Ken Starr, former Baylor president who investigated Clinton in 1990s, dies at 76

Ken Starr
Former Independent Counsel Ken Starr answers questions during a discussion held at the American Enterprise Institute on September 18, 2018, in Washington, D.C. |

Ken Starr, a former judge and independent counsel behind the 1990s impeachment proceedings against former President Bill Clinton, who also served as the president of Baylor University, has died at age 76.

The former U.S. Solicitor General died Tuesday due to complications from surgery at Baylor St. Luke's Medical Center in Houston, according to a statement from his family.

Starr leaves behind his wife of 52 years, Alice Mendell Starr, three children, nine grandchildren, his sister, Billie Jeayne Reynolds, and brother, Jerry Starr.

"We are deeply saddened with the loss of our dear and loving Father and Grandfather, whom we admired for his prodigious work ethic, but who always put his family first," said son Randall Starr.

"The love, energy, endearing sense of humor, and fun-loving interest Dad exhibited to each of us was truly special, and we cherish the many wonderful memories we were able to experience with him. He is now with his Lord and Savior."

A funeral service is scheduled to be held at Antioch Community Church in Waco, Texas, on Sept. 24. Starr will be buried at Texas State Cemetery in Austin.

Baylor President Linda A. Livingstone said in a statement that Starr had "a profound impact on Baylor University" and was "a dedicated public servant and ardent supporter of religious freedom."

"Ken and I served together as Deans at Pepperdine University in the 2000s, and I appreciated him as a Constitutional law scholar and a fellow academician who believed in the transformative power of higher education," stated Livingstone.

"Baylor University and the Baylor Family express our deepest sympathies to Alice Starr and her family, and our prayers remain with them as they mourn the loss of a husband, father and grandfather. May God's peace and comfort surround them and give them strength now, and in the days to come."

Born in 1946 and the son of a minister, Starr became U.S. Solicitor General under President George H.W. Bush in 1989 after serving for over five years as a judge for the U.S. Court of Appeals for the District of Columbia Circuit. He also served as Dean of the Pepperdine School of Law.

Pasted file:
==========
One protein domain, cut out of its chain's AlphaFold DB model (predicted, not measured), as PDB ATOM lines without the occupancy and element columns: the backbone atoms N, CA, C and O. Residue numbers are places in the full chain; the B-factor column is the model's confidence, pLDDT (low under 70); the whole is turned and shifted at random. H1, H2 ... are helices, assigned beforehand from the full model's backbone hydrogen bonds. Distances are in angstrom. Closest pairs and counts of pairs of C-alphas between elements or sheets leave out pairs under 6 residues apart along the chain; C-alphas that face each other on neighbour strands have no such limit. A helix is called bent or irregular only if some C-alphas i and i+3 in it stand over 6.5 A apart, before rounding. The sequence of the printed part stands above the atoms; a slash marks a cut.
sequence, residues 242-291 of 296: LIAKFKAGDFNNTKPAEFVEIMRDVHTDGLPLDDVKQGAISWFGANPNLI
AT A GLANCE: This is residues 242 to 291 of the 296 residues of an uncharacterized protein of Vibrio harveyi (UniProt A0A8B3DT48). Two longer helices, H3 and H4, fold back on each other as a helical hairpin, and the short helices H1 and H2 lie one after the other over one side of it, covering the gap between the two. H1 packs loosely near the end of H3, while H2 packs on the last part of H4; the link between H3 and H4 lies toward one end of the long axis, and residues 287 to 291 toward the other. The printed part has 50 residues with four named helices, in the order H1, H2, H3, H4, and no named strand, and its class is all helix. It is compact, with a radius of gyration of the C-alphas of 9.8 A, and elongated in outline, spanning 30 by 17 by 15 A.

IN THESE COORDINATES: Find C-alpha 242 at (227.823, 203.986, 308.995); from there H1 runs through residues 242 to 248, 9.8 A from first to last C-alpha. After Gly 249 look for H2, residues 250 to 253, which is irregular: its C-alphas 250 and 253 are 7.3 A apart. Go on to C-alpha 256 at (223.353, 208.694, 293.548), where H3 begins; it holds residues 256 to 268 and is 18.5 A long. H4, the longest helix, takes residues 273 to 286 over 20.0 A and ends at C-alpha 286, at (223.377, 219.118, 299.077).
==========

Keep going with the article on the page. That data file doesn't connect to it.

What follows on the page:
In the 1990s, Starr garnered national headlines for his investigation of the Clintons regarding the real estate scandal known as Whitewater. He later oversaw the impeachment proceedings against President Clinton.

His investigation uncovered Clinton's extramarital affair with White House intern Monica Lewinsky and led to impeachment proceedings against the president over charges of obstructing justice and lying under oath.

Lewinsky took to Twitter on Tuesday to say that her "thoughts about Starr bring up complicated feelings."

"[O]f more importance, is that i imagine it's a painful loss for those who love him," Lewinsky said. 

In 2010, Starr became the 14th president of the prominent Baptist institution Baylor University in Waco and received the title of chancellor in 2013.

Starr resigned as Baylor president in 2016 amid accusations that he failed to properly handle rape allegations against members of the school's football team.

In an interview with ESPN at the time, Starr said it was a "matter of conscience" and acknowledged that the school needed more transparency on the issue.

"The captain goes down with the ship," he said when explaining his resignation. "We need to put this horrible experience behind us. … We need to be honest."

In 2020, in what some considered Starr going full circle, he joined the legal team for Donald Trump when the Republican president faced impeachment proceedings.

Known as an advocate for religious freedom, Starr released a book in April 2021 titled Religious Liberty in Crisis: Exercising Your Faith in an Age of Uncertainty. The book warned about threats to religious freedom in the United States.

"The pandemic and the onset of the pandemic brought a new set of challenges, and I was moved to write a book which has actually been on my heart for 40 years," he told The Christian Post in an interview at the time. He wanted readers of his book to better understand the "fundamental principles of religious liberty."

"I hope that parents and grandparents will see fit to guide their children and their grandchildren to read and understand these great principles which need to be transmitted on to the rising generation." 

Religious Freedom Institute President Tom Farr mourned Starr's passing. 

“Ken Starr was my mentor, counselor, and friend. His encouragement and support played a major role in the development and launch of RFI, including its predecessor organization at Georgetown University," Farr said. "Ken’s fierce defense of religious freedom will be part of his legacy, and one that is particularly critical at this moment when religious freedom is under attack in the land that he loved.” 

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